Implementing a mass testing policy is the safest way to reopen the economy and society and has much less of a damaging impact on the economy than a hard lockdown, reveals new research from Durham University Business School.
Billions of people globally have been called to stay at home. This has reduced the transmission of Covid-19 and saved lives, but brought economies to a standstill. Now countries must provide an exit roadmap that balances reopening the economy and controlling infection.
Professor Abderrahim Taamouti, Professor of Economics and Finance at Durham University, has developed an epidemic model to study the impact of two measures – lockdown and testing – on infection control. Understanding the economic costs of each policy, and comparing these costs, can guide countries in setting out their plans.
The results show that when a soft lockdown is imposed, around a 10% shut down of economic activity, then high testing capacity of as much as testing 4% of the population each day is needed to control Covid-19 infection.
When the lockdown is slightly higher, around a 30% shut down of economic activity, then testing about 1.5% of the population daily will be enough to get the infection under control.
Professor Taamouti also studied a model with a time-varying testing policy that mimics the dynamic of infection, accounting for expansion, peak, and decline phases.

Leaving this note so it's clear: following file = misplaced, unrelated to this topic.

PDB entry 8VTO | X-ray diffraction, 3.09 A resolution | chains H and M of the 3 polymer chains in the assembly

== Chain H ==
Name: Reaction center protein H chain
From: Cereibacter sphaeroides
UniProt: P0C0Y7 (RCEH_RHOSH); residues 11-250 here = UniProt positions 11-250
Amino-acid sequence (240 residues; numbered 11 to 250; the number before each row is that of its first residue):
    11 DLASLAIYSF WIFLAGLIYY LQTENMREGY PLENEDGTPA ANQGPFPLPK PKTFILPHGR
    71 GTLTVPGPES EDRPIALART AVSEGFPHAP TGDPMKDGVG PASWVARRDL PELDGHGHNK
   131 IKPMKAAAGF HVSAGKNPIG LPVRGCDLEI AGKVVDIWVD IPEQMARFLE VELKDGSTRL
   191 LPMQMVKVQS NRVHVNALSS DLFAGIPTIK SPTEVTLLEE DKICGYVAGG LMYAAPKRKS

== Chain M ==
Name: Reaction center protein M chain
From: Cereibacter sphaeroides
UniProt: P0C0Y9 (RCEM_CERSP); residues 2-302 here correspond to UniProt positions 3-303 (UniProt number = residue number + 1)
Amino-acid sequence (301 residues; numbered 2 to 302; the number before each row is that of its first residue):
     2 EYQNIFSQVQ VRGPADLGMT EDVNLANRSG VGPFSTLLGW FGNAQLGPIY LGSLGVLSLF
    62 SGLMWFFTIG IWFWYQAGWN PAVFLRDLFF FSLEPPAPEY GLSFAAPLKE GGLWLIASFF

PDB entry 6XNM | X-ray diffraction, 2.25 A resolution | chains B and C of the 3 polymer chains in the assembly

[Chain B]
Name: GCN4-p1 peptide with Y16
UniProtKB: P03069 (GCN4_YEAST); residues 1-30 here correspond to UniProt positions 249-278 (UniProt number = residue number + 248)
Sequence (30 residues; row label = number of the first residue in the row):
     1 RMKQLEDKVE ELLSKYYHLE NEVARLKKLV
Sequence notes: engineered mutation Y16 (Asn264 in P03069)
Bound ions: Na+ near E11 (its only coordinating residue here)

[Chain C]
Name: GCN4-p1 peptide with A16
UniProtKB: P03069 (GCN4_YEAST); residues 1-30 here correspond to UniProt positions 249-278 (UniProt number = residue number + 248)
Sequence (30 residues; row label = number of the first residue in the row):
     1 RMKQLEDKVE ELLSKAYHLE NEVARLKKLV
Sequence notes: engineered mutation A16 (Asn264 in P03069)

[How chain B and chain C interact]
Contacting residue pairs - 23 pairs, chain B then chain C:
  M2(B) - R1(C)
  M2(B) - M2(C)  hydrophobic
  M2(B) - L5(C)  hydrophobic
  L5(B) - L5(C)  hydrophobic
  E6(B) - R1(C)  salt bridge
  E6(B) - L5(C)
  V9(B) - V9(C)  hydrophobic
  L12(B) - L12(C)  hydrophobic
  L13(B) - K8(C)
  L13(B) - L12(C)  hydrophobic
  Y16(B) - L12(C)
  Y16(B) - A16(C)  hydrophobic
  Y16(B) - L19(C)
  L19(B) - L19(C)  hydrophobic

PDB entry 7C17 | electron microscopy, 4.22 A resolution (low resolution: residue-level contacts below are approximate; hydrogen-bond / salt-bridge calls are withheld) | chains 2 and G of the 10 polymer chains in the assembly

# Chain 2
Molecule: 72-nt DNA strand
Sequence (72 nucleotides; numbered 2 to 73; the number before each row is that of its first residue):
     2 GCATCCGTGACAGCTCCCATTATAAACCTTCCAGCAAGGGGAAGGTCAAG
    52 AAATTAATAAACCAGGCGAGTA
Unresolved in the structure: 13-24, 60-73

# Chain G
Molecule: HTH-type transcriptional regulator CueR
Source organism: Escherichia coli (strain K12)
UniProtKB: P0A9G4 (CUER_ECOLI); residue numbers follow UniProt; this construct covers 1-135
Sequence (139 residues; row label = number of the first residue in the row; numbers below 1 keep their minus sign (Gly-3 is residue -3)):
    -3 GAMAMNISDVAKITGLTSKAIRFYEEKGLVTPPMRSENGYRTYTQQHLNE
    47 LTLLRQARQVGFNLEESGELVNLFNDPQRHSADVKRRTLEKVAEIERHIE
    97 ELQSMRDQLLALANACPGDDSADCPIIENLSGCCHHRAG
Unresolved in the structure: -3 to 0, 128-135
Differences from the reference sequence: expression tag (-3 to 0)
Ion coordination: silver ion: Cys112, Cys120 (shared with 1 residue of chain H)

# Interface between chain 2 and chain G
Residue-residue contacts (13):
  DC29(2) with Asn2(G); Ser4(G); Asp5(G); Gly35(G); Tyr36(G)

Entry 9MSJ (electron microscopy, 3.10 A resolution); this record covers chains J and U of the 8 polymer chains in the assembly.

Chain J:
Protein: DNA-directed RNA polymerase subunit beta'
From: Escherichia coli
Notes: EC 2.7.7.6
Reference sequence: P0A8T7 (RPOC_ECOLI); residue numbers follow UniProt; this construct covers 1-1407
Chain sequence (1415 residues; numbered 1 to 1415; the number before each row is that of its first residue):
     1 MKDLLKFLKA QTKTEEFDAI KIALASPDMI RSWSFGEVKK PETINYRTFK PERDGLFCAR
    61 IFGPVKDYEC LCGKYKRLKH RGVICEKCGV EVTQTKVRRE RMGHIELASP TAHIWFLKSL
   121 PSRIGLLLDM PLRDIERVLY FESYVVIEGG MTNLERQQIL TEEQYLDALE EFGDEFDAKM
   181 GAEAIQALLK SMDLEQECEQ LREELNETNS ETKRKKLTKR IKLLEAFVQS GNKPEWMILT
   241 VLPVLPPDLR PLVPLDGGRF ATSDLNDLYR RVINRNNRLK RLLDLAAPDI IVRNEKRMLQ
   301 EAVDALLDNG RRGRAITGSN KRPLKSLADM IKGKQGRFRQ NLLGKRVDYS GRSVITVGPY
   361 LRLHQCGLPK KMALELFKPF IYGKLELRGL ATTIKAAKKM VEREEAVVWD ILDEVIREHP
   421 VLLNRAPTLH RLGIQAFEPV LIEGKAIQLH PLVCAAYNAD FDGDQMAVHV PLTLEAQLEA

This model shows that, for a three-month time period, infection will be under control when the maximum daily testing capacity reaches 7% of the population – even when the test used is not highly reliable. However, for lower maximum daily testing capacities, as low as 0.1%, the infection won’t be controlled, except if a hard lockdown of at least 65% is imposed.
“Hard lockdowns are likely to cause the worst recession in a century,” says Taamouti, “and most countries have only been testing on a small-scale. Yet the countries – including Iceland, Germany, and South Korea – that built a high-testing capacity (they tested a greater proportion of their population than the rest of the world) fought the pandemic well by finding those who have Covid-19 and quickly isolating or treating them. These countries that managed to keep their case counts and deaths tolls low have also reopened their economies earlier than most other countries.
“Other countries must learn from this successful testing approach, especially as lockdowns are lifted and to prevent a resurgence of the virus.”
Professor Taamouti offers the example of the US, where it’s estimated that the cost of Covid-19 lockdown is between $4.2 and $5.4 trillion a year, whereas the cost of a massive testing (7% of Americans daily) is estimated at maximum $550.55 billion a year.